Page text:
Stoke City used to be a source of terrace banter for Sunderland fans... but that joke isn’t quite so funny anymore.
Whenever Sunderland needed to offload one of those players who had participated in the early stages of Premier League survival and were subsequently considered beneath them, Stoke came along with an open cheque book.
Stoke have overtaken them and are now streaks ahead when it comes to their current weight category in the top flight
Danny Collins, Danny Higginbotham, Dean Whitehead, Kenwyne Jones and Rory Delap all headed to the Britannia Stadium, and oh, how everyone chuckled. “All our **** players, we sell them to Stoke” was the ceaseless chant on visits to the Britannia Stadium.
No-one’s singing it now.
Stoke’s £12million club record signing of highly-coveted winger Xherden Shaqiri from Inter Milan this week – admittedly after he had rejected their advances earlier in the summer – reiterated how a previously unfashionable club has become in vogue under Mark Hughes.
Europe’s elite players no longer see Stoke as beneath them, or being shackled by the one-dimensional system previously favoured by Tony Pulis. It’s a club very much on the up.
But why, oh why, have Stoke made such giant strides in establishing themselves as a top half of the table fixture, when Sunderland are perennially battling to be the least worst team in the Premier League?
That’s the depressing reality. Regardless of Sunderland’s superior fan-base, history, facilities and potential, Stoke have overtaken them and are now streets ahead when it comes to their current weight category in the top flight.
One obvious factor is that Stoke’s transfer activity over the last two or three seasons has been far superior, and that’s not necessarily been due to a heftier transfer budget.
In Mame Biram Diouf, Charlie Adam, Bojan and Shaqiri, Stoke brought in players who immediately improved the quality in their ranks. Sunderland haven’t. There have been far too many signings who have been no better than the ones who have departed ... and yes, most recently in the case of Phil Bardsley, to the Britannia.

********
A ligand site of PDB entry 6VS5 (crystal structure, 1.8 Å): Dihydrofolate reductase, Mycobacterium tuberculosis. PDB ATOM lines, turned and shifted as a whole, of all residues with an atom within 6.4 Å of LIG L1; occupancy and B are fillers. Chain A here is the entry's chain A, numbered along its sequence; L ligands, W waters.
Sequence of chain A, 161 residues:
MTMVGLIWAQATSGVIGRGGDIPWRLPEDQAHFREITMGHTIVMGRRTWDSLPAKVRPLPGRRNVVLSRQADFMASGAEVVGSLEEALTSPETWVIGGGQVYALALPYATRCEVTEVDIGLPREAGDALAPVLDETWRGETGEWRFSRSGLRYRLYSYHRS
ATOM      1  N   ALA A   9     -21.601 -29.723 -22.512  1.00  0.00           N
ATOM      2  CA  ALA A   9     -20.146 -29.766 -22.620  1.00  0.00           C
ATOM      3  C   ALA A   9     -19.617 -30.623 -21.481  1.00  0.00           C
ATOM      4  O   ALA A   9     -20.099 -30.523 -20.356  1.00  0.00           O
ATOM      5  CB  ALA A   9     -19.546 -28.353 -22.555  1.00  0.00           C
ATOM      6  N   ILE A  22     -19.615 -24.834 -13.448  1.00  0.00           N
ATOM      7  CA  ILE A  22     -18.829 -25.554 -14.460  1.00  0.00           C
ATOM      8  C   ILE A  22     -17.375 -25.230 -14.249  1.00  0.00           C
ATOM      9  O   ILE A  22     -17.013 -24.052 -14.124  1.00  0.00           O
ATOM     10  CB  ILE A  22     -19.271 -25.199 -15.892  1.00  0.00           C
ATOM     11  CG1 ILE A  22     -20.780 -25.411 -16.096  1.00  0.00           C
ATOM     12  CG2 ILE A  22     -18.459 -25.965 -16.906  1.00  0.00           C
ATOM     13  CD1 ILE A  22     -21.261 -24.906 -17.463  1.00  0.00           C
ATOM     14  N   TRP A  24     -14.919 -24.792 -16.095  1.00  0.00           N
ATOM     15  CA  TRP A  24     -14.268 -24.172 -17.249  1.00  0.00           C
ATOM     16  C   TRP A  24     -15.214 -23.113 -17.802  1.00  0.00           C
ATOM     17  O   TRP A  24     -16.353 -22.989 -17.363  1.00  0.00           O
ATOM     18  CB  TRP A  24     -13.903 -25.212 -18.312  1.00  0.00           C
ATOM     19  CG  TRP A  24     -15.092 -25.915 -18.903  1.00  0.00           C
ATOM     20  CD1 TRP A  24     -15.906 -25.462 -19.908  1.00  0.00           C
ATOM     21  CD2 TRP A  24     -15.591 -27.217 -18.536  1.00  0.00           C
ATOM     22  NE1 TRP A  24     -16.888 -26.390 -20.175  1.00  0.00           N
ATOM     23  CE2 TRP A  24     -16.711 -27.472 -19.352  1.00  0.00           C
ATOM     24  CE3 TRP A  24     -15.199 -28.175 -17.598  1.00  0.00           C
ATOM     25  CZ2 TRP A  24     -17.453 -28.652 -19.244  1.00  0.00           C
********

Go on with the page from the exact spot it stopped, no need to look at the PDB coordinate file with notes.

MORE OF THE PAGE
Sunderland’s loan signings have been better than their permanent additions, yet even in that area, Stoke landed Victor Moses last season.
Why Gus Poyet didn’t fancy a loan move for Moses 12 months ago – when Sunderland had been one of the sides in the running – remains utterly baffling.
Clearly, geography is a factor in the upturn of players joining Stoke, with the bright lights of Manchester and the leafy, footballer enclaves of Cheshire within spitting distance. As previous Sunderland managers have admitted, don’t underestimate the task of attracting big-money buys to the North East.
The merry-go-round of head coaches/managers is also to blame. While Pulis and now Hughes have been blessed by time to breathe, address and improve, Sunderland have been dominated by the sticking-plaster solution in the dug-out.
The harrowing statistic that Dick Advocaat is bidding to become the first Sunderland boss to complete a whole season since Steve Bruce in 2010-11 tells a painful story of why the Black Cats have stagnated and even regressed.
But there is also an issue of the club’s structure.
Stoke’s recruitment and scouting system is now so slick that they are able to plan two or three windows in advance for new recruits.
The constant fire-fighting at Sunderland barely gives Lee Congerton chance to plan two weeks ahead.
Admittedly, Stoke’s academy system can hardly boast to any towering success stories, yet mid-table peers Swansea and Southampton – who have similarly overtaken Sunderland in their recent progress – have created a homegrown conveyor belt.
Both put plans in place four or five years ago to ensure there was a pathway for academy graduates to get into the first-team, and are now reaping the rewards.
In fairness to Lee Congerton, these are not problems of his making and he is desperately trying to address them by gradually changing Sunderland’s blueprint, regarding scouting, recruitment, youth structure and homegrown development.
It has been some baptism of fire during Congerton’s 18 months as Sunderland’s sporting director too; where the pressing problems of Premier League survival have dominated the agenda.
It will take time – lots of it, maybe two or three years – before there are signs of progress, during which Sunderland will just have to hope they can keep scrambling to survival.
One summer was not going to change that, even if Dick Advocaat did come back. Neither was the result on the opening day of the season.
The need to make up lost ground is not going to happen overnight.